If you are reading this then you probably know about a show called Gravity Falls and if you don’t then you should go check it out. I’ll be mentioning it in the next LT’S Top Ten that I do. In Gravity Falls there is a certain character named Mabel who is one of the main protagonist in the show. She’s bubbly, optimistic, fun, and just plain AWESOME. That’s really the best way to describe all of Gravity Falls – it is just AWESOME! But I digress. Because of Mabel’s personality she was given a variety of colorful, fun, AWSOME sweaters and today I’m going to talk about the best of them all. All Top Ten lists will be made with #1 being the best in my opinion and number ten being still the best, but not the best of the best.



#10 MEOW WOW (from Episode One of Season One)

In the first episode of Gravity Falls, Mabel falls in love with someone named “Norman” and they go on a date. How does Mabel dress to impress? By wearing a glittery purple sweater with a glittery picture of a derpy cat next to the words MEOW WOW which; you guessed it are also covered in glitter! The best part about this is when Mable asks Norman “How do I look?” Norman just kind of stares at her before saying, “Shiny.”




#9 Llama Hair (from Episode 3 of Season One)

Mabel wears this one in a couple episodes I think, but it first showed up during the end credits of Episode 3. In the scene Mabel is in her room trying to decide if she should wear her sweater with the sequins or the Llama hair and decides on the Llama hair because Larry King’s head hops over and says, “The Llama hair, Llamas are nature’s greatest warriors.” You read me right: Larry King’s head! Not his body literally just his head! Hahahahahahah oh my god! It’s just its so funny I…I really love this show!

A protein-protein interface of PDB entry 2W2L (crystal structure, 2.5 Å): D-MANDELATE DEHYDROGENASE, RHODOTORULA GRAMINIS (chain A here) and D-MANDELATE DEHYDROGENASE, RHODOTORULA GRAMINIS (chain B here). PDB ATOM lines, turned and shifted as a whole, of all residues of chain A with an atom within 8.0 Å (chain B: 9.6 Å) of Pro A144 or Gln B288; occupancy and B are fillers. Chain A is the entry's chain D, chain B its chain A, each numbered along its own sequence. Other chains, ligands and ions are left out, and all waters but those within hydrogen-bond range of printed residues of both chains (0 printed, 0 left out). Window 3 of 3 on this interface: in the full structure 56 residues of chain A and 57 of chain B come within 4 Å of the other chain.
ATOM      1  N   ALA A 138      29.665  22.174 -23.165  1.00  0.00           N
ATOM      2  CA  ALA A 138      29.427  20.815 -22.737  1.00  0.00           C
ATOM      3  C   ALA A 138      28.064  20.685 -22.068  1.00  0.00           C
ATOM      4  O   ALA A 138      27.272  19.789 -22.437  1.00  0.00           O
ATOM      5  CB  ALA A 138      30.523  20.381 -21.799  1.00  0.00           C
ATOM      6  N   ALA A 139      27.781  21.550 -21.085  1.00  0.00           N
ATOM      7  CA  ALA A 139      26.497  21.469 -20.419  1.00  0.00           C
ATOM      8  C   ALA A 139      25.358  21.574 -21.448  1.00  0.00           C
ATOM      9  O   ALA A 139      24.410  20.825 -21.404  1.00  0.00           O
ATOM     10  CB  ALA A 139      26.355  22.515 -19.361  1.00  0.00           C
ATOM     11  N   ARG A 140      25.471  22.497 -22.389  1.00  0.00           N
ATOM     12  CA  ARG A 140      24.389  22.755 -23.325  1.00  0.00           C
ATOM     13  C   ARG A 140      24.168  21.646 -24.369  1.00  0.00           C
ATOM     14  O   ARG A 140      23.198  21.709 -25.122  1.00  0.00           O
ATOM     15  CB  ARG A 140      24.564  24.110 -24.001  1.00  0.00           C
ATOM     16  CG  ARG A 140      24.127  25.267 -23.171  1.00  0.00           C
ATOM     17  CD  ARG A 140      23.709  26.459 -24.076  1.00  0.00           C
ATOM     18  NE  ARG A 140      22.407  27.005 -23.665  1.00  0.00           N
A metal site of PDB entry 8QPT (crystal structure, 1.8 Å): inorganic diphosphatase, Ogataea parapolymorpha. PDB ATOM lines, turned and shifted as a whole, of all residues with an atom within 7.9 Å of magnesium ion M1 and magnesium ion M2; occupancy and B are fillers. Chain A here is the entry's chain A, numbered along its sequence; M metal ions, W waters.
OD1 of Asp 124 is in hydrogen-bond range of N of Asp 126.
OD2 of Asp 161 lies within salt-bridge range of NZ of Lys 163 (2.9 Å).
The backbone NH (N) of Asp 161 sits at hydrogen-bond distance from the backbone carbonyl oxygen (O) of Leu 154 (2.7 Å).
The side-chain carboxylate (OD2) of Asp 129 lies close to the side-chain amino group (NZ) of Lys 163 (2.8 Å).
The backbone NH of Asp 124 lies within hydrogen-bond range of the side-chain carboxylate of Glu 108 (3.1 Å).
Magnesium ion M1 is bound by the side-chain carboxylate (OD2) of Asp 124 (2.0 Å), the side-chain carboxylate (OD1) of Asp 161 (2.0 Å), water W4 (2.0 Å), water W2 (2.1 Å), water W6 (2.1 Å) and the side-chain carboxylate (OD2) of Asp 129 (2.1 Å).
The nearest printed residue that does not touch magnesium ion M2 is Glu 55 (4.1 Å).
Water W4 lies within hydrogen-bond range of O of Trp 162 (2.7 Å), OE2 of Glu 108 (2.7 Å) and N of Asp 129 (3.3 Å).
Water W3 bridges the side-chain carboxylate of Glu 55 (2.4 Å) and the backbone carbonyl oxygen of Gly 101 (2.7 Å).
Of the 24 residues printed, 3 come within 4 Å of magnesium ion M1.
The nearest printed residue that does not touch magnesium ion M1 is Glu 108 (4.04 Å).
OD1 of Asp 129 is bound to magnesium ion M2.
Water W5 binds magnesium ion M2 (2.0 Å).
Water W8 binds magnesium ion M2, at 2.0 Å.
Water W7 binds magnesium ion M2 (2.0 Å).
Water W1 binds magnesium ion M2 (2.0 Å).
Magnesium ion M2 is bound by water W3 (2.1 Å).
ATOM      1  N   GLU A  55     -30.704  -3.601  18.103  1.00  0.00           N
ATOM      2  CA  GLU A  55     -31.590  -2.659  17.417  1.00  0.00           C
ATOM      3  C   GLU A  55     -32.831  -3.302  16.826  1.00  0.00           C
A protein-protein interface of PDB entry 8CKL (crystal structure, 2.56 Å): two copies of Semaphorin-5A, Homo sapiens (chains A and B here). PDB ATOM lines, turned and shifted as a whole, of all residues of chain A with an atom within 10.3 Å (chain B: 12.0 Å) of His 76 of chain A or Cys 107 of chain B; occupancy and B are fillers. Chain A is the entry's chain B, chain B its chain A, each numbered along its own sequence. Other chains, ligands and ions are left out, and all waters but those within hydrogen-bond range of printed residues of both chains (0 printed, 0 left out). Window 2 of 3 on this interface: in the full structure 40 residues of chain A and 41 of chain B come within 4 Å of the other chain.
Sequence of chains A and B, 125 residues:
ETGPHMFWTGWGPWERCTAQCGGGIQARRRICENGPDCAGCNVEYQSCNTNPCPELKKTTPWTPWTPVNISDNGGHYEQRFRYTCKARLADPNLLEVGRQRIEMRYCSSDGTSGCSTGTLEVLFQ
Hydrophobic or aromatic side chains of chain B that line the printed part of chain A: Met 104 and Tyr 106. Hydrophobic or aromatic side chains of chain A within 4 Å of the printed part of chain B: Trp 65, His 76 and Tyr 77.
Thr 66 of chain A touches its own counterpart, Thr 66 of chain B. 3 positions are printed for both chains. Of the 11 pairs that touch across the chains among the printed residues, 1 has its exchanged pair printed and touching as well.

#8 Note (from Episode 5 of Season 1)

I just really like how this looks on Mable. It doesn’t really have anything about it that’s super special but I think that the colors are nice and Mable looks super cute in it. It’s not too busy and not too plain, it’s just a generally cute sweater and Mabel rocks it like a boss.




#7 Scouts Honor (from Episode Ten of Season 1)

Is it wrong for me to desperately want this sweater? Because I think it is, but I don’t care! I can’t really justify why I love this sweater so much, I guess it’s because I think it’s really clever and funny and it would come in handy in a lot of situations. Yeah you probably shouldn’t trust me too much heh heh. Oh come on you know you want it too!




#6 Horse (from Episode 4 of Season 1)

I watched this episode twice once by myself and once with my mom. The first time I watched it I liked Mabel’s sweater but I wouldn’t think to put it in a list with my favorites of all time. However the second time I watched it with my mom and she said, quote, *gasp* “Oh my god I LOVE THAT SWEATER!” and you know what? I also love that sweater, because the mane of the horse is in 3D. Also it’s just an awesome sweater.




#5 Mabel and Waddles (from Episode 18 of Season 1)